As images can make or break your site’s performance on those metrics, getting an intelligent setup for exporting images and placing them on your page can make a big difference. It’s also one of the easiest ways, in my opinion, to optimize your site. Just a few smart choices in saving the image can make a massive difference, and as we’ll see at the end, several tools can make it almost automated, all at a reasonable cost.
How Big Should Each Image Be?
One of the most fundamental choices when saving an image for the web is to ask, “How big should it be?” A few years ago, web-sized images might be 1024 pixels long. These days, that size probably won’t cut it for a significant image on many devices, like 4K monitors, Retina iPads, or even some big phone screens. As a result, the temptation is to export a significantly larger image, perhaps 4000 pixels long. Unfortunately, there’s still a number of those legacy devices out there that won’t deal with that size well. Furthermore, that could mean significant load times on mobile devices and in applications where that full resolution isn’t needed, like the thumbnails of a gallery.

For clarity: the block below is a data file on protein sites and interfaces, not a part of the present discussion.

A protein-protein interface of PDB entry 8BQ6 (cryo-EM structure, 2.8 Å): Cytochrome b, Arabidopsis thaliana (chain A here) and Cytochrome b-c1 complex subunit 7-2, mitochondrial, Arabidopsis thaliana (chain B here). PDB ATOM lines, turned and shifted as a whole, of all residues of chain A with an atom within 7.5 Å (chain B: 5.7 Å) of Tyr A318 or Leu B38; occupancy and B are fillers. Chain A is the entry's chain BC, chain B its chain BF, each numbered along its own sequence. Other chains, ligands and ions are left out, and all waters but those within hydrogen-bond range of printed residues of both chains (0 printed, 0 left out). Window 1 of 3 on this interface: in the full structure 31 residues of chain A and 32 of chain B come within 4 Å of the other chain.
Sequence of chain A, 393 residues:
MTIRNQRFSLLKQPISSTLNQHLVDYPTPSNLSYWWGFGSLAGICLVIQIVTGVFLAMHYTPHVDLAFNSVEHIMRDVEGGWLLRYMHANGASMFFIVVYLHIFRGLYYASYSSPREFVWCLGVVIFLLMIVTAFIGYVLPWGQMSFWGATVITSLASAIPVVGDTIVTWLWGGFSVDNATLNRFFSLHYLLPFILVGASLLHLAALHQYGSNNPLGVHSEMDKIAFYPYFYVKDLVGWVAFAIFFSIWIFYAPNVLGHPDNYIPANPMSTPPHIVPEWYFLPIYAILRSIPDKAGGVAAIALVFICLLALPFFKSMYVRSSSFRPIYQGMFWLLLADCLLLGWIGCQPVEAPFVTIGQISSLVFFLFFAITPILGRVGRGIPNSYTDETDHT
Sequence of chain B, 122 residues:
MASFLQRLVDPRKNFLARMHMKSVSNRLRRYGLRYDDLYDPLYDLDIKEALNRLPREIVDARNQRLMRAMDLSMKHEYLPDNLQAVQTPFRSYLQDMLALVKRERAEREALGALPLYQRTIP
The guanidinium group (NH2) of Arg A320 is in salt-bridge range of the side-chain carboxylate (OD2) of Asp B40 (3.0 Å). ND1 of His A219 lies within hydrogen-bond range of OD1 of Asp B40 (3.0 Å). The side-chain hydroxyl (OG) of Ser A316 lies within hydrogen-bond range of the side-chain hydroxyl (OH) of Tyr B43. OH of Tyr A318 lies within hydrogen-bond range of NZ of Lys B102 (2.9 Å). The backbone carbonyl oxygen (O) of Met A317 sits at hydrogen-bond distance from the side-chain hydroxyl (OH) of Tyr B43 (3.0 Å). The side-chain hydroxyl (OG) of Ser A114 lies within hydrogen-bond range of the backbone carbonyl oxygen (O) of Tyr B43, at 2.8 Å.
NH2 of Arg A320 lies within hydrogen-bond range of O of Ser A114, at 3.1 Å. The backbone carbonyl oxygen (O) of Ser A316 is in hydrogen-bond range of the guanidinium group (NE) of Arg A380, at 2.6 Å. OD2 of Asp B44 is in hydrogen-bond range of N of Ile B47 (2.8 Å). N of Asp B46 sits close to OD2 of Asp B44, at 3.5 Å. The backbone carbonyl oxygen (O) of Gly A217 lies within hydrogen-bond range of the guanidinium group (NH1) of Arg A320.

One of the best options is to use a dynamically sized image when possible with those factors in mind. While this feature may go by a few names, the core concept is simple: give the server a large, original version of the image at the time of upload. Then, the server can prepare several smaller sizes of the image, showing a slightly smaller version to a laptop, and a significantly smaller version to a phone, for instance. This gives you the best of both worlds, including a large image when possible and a small image when necessary.